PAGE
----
Muscle weakness is a tricky issue. On the one hand, when it's caused by anxiety it's not dangerous; and in some cases, it’s just a matter of perception and your muscles are not really weakened. On the other hand, living with muscle weakness can be stressful, often increasing the level of anxiety that you feel.

There are several strategies you can use to decrease the feeling of having weak muscles. These include:

  • Walking Often your muscles aren't actually weak. They're simply feeling that way. So go for a walk, and show your brain that your muscles are fine. Walking is good for blood flow and keeps your muscles active, which - while it won't cure muscle weakness altogether - is useful for overcoming some of the stress. If you prefer to do other forms of physical activity, including stretching and/or yoga exercises, that ought to help as well. 
  • Breathing Slow, concentrated breaths will reduce the effects of hyperventilation. Make sure that you're not breathing too quickly or in a shallow manner. Breathe slowly, deep into your belly. Each breath should take as long as 15 seconds from the time you start breathing in until the time you finish exhaling. Try to hold your breath for a few seconds between the inhale and the exhale. 
  • Mental Distractions Remember, part of the goal is simply not to focus on your muscles as much because that level of focus can make them feel weaker than they are. Distracting yourself through mental exercises, phone calls, time in nature, music or meditation can help. The exact distraction that you employ doesn’t matter all that much - what’s important is that you find an enjoyable activity that you can use to temporarily take your mind off of what’s happening in your body.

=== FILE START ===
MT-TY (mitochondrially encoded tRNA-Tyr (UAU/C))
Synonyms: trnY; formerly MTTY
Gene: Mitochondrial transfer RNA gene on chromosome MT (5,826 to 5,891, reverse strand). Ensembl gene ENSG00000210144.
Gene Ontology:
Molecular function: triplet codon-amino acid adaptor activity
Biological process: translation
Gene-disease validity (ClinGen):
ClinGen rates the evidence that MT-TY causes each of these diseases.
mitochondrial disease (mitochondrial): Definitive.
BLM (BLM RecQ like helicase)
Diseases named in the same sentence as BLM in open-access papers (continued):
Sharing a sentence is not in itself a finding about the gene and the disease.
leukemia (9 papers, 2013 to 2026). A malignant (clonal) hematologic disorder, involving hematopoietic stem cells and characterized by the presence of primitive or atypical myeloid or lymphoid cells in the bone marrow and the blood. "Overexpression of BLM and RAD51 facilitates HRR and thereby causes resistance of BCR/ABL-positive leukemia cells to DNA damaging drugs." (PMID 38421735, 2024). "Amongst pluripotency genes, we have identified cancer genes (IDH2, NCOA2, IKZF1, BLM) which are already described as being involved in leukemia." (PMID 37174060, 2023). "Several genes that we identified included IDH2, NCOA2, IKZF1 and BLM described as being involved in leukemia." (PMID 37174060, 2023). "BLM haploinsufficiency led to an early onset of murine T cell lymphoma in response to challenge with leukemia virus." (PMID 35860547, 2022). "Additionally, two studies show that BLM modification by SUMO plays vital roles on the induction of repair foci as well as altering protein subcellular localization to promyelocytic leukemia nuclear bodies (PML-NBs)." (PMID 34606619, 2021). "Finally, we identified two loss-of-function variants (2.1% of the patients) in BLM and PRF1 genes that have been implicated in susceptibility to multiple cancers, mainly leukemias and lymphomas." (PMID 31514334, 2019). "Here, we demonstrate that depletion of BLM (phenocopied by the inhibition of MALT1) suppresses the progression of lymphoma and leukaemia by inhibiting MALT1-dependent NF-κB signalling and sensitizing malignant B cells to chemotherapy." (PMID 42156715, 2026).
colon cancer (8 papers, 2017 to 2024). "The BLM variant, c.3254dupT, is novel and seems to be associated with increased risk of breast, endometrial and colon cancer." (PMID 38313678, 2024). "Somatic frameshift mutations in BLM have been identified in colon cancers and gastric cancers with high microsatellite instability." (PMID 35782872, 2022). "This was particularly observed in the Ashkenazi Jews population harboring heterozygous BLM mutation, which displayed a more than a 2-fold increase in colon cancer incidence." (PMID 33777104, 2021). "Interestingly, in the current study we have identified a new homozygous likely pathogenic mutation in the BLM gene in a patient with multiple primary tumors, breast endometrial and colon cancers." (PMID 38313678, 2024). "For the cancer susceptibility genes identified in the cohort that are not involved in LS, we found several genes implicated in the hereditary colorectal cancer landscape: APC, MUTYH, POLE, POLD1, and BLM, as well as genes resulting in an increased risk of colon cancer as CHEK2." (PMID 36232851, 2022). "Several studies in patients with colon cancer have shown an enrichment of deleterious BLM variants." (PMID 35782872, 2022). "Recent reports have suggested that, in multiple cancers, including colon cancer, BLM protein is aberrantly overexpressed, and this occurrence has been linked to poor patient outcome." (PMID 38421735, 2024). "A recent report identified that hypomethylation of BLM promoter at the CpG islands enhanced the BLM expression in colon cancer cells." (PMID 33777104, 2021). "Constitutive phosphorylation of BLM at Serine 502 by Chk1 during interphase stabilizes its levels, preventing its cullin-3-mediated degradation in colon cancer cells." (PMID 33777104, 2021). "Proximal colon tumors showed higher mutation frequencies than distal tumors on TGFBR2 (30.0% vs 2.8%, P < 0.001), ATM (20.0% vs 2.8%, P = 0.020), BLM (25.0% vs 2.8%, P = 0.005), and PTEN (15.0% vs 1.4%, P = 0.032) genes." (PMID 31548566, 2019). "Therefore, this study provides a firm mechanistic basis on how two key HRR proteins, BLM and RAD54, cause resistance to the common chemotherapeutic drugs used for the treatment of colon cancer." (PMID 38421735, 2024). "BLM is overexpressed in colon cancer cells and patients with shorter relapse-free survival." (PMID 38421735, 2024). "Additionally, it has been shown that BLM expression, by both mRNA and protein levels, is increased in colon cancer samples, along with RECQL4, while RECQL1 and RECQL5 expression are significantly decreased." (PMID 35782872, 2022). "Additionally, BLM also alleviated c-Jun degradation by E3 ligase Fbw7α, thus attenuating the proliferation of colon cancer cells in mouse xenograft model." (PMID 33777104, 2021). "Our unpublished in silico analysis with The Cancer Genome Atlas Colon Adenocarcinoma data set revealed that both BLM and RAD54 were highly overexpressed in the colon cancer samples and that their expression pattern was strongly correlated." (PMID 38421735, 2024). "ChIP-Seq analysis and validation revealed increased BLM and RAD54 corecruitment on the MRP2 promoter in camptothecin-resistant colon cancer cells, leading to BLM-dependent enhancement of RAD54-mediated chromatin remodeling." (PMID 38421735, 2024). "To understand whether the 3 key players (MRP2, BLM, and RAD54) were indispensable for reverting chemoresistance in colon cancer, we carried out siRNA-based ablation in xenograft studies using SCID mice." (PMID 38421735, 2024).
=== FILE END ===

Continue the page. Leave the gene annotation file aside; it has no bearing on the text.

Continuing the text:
These strategies aren't going to reduce your muscle weakness every time. Sometimes, for example, you’re genuinely tired and your there’s a good reason for why your body is feeling that way. Sometimes the anxiety that you feel may seem so overwhelming that you believe these exercises won’t have much of an impact. 

At times, there is no quick fix available. Nonetheless, the techniques that we have discussed today can prove helpful in managing sensations of muscle weakness and reducing your overall anxiety levels. If you want to take things one step further, think more broadly about your anxiety and ways that you can address this. For example:

  • Cognitive Behavioral Therapy
  • Anxiety Reducing Medications (when prescribed by a doctor or psychiatrist) 
  • Self-Help for Anxiety

You can read more about these types of treatments on our anxiety treatment page. By tackling the underlying problem - i.e. the anxiety - at its root, you stand the best chance of overcoming your muscle weakness.

Questions? Comments?

Do you have a specific question that this article didn’t answered? Send us a message and we’ll answer it for you!

Ask Doctor a Question

Question:

Where can I go to learn more about Jacobson’s relaxation technique and other similar methods?

– Anonymous patient

Answer:

You can ask your doctor for a referral to a psychologist or other mental health professional who uses relaxation techniques to help patients. Not all psychologists or other mental health professionals are knowledgeable about these techniques, though. Therapists often add their own “twist” to the technqiues. Training varies by the type of technique that they use. Some people also buy CDs and DVDs on progressive muscle relaxation and allow the audio to guide them through the process.

Ask Doctor a Question